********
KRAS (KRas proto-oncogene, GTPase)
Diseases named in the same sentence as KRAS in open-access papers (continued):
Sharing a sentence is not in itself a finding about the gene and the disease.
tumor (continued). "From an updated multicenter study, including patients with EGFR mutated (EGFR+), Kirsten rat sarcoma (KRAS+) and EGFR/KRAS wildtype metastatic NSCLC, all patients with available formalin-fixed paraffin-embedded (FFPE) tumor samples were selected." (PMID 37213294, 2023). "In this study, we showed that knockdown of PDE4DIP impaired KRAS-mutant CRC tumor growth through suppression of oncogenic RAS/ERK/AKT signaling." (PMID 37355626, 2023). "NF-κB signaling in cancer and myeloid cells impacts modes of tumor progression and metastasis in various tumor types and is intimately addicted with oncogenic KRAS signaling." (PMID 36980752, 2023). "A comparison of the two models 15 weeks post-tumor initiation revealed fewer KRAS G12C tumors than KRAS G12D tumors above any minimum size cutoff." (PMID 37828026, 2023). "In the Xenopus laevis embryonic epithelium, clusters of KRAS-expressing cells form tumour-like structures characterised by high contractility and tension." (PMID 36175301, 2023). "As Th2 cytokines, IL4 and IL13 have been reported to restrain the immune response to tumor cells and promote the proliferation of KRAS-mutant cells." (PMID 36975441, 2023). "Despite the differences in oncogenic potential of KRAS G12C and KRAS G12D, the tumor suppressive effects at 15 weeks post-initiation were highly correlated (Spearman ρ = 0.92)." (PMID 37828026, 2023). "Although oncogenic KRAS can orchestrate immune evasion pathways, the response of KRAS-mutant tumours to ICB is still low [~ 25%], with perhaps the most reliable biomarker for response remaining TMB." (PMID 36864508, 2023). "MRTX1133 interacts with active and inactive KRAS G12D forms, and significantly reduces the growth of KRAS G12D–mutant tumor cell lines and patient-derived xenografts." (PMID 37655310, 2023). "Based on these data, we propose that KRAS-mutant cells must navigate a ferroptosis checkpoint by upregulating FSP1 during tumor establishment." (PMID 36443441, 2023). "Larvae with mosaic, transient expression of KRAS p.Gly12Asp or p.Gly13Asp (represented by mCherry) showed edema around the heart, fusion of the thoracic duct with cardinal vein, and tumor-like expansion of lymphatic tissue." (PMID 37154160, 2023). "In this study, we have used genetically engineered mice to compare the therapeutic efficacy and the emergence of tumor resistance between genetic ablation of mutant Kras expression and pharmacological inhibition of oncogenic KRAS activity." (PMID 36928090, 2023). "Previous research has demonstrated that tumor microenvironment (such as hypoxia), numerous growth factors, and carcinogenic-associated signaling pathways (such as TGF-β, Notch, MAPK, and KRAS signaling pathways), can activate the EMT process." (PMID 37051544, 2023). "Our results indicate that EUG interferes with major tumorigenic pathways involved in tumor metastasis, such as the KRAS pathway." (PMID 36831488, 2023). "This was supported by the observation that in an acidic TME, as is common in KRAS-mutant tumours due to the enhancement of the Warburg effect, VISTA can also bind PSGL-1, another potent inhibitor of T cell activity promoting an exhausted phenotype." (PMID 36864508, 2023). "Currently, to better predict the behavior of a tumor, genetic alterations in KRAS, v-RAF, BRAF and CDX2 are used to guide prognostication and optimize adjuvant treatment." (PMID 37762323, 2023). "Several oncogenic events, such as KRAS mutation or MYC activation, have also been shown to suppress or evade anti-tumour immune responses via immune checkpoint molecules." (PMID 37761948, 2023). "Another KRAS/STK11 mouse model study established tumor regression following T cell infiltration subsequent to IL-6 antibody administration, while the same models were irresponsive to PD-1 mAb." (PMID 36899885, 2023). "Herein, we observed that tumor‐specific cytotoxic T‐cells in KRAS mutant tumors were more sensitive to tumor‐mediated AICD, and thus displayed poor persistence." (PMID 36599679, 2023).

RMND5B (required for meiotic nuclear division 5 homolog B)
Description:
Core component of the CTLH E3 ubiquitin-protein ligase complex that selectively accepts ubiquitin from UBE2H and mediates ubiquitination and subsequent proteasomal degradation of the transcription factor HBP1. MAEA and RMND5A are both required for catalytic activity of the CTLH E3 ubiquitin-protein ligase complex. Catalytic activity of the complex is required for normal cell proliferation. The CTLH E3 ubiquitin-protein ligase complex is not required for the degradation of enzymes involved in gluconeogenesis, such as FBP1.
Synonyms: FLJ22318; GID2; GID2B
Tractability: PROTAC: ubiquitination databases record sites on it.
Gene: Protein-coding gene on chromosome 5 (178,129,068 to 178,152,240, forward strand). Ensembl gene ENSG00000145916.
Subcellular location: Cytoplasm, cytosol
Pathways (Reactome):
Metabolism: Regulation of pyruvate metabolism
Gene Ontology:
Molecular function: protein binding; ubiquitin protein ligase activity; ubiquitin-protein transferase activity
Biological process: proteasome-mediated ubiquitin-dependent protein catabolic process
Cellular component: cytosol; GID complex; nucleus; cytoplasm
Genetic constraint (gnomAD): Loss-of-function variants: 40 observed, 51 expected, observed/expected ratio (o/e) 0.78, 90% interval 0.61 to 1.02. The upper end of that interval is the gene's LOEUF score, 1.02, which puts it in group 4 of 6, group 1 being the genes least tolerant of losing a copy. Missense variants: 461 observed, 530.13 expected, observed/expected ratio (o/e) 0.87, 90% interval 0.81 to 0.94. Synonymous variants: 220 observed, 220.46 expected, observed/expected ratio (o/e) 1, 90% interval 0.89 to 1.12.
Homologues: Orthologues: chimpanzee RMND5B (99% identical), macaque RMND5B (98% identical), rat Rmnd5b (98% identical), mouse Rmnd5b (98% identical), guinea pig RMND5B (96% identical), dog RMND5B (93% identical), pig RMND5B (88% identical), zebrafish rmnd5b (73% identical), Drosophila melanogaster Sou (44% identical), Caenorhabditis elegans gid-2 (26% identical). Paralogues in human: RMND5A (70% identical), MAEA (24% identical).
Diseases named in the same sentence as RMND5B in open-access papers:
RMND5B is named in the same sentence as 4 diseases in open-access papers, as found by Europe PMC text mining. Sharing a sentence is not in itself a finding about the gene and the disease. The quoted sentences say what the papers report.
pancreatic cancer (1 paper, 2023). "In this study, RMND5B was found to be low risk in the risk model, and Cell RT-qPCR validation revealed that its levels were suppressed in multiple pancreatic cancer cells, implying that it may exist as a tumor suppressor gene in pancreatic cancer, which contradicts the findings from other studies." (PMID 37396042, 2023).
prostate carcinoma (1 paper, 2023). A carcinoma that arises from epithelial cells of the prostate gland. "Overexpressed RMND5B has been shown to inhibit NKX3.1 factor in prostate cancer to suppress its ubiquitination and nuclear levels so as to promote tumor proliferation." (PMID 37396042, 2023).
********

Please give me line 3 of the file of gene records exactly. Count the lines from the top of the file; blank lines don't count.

Sharing a sentence is not in itself a finding about the gene and the disease.